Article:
Muhammad Ali, perhaps the greatest boxer ever to enter the boxing ring, died a couple of weeks ago, June 3, at the age of 74.

Many people have the vision seared in their minds of Ali, hands pumped up in the air, holding the heavyweight title, filled with triumph and glory as he successfully knocked out Frazier in the classic “Thrilla in Manilla” fight that took place in 1975. What many people don’t know is that after he claimed the title he was driven to the hospital and couldn’t get out of his bed for the next 21 days!

Throughout all that pain and suffering he was experiencing during the match, he kept on fighting, until he ultimately won and was crowned champion. Then, as glorious victor, he nursed his horrific wounds for three full weeks.

Ali once estimated that over his professional career he took more than one million blows to his head, many of which completely knocked him off his feet.

Yet he is considered The Champ, the most celebrated boxer.

Successful people are not necessarily the most talented or smartest. They are the people that need to have success like they need to breathe, that are willing to fight and continue fighting, no matter how many times they are viciously thrown down and set back.

We need to be willing to chew on the fat of failure, not be fazed by any setback and relentlessly persevere towards achieving our goals and dreams.

King Solomon taught that the “righteous fall seven times and they get up.” Falling is part of life. If you are living then you are falling.

What differentiates the successful people from the failures is how we react to falling.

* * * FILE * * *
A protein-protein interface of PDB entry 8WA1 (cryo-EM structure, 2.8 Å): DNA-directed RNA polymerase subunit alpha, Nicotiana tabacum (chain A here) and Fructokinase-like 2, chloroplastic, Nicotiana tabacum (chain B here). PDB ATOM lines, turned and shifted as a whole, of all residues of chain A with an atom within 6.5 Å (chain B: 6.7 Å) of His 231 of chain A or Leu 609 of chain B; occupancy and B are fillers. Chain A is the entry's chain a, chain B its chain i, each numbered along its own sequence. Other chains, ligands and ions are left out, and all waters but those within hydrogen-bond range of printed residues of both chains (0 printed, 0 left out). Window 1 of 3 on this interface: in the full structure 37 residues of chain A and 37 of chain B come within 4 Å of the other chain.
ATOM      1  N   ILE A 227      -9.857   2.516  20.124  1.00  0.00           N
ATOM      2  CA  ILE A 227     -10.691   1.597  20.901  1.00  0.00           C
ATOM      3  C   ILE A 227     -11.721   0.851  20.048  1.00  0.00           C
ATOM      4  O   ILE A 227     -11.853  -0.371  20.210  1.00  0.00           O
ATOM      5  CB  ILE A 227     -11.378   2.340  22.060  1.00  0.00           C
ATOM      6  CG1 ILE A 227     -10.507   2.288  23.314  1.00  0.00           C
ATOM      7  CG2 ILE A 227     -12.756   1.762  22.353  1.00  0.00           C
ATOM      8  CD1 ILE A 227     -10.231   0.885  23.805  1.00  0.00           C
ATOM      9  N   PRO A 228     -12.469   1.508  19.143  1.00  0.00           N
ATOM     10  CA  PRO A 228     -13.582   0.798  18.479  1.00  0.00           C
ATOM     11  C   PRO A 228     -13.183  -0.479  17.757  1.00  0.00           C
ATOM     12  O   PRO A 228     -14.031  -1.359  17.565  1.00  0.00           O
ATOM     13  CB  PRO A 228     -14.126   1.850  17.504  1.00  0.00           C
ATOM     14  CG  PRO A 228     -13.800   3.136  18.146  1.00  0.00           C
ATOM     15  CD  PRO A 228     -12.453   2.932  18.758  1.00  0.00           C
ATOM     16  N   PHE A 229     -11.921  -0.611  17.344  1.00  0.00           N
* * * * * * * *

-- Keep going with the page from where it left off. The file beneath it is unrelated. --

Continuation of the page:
How do we talk to ourselves when we are crushed on the floor, heavily bruised in the boxing ring of life? How do we view ourselves when we are broken and in pain?

Do we focus on the embarrassment and shame of failure or do we have the courage to learn and grow from our mistakes and try another route?

Do we give up or do we get up?

I discovered a powerful tool that helps instill hope and courage to get up and persevere in a quote from a poem written by a Jewish girl who had been tragically abused by people she knew and trusted. She concludes her long – at times bitter – poem with this line:

Sometimes we are in a dark place and we feel like we’ve been buried – actually we’ve been planted.”

When we fall down hard it looks so dim and hopeless. We feel like we’ve been buried in mud and are all alone.

When God wants to see us grow and flourish, He plants us , like a seed, deep into the ground, so that one day that lonely, forsaken seed will rise up and flourish into a beautiful, towering tree, giving off the most beautiful, sweetest fruits.

God has a way of planting and guiding us, to help us bring out our own unique potential and contribution to the world.

May we have the motivation to want the right things as much as we need to breathe, and have the courage to fight like Muhammad Ali for those things, despite any setback. May we blossom into our own unique, beautiful tree and give to the world our delicious, bountiful fruits.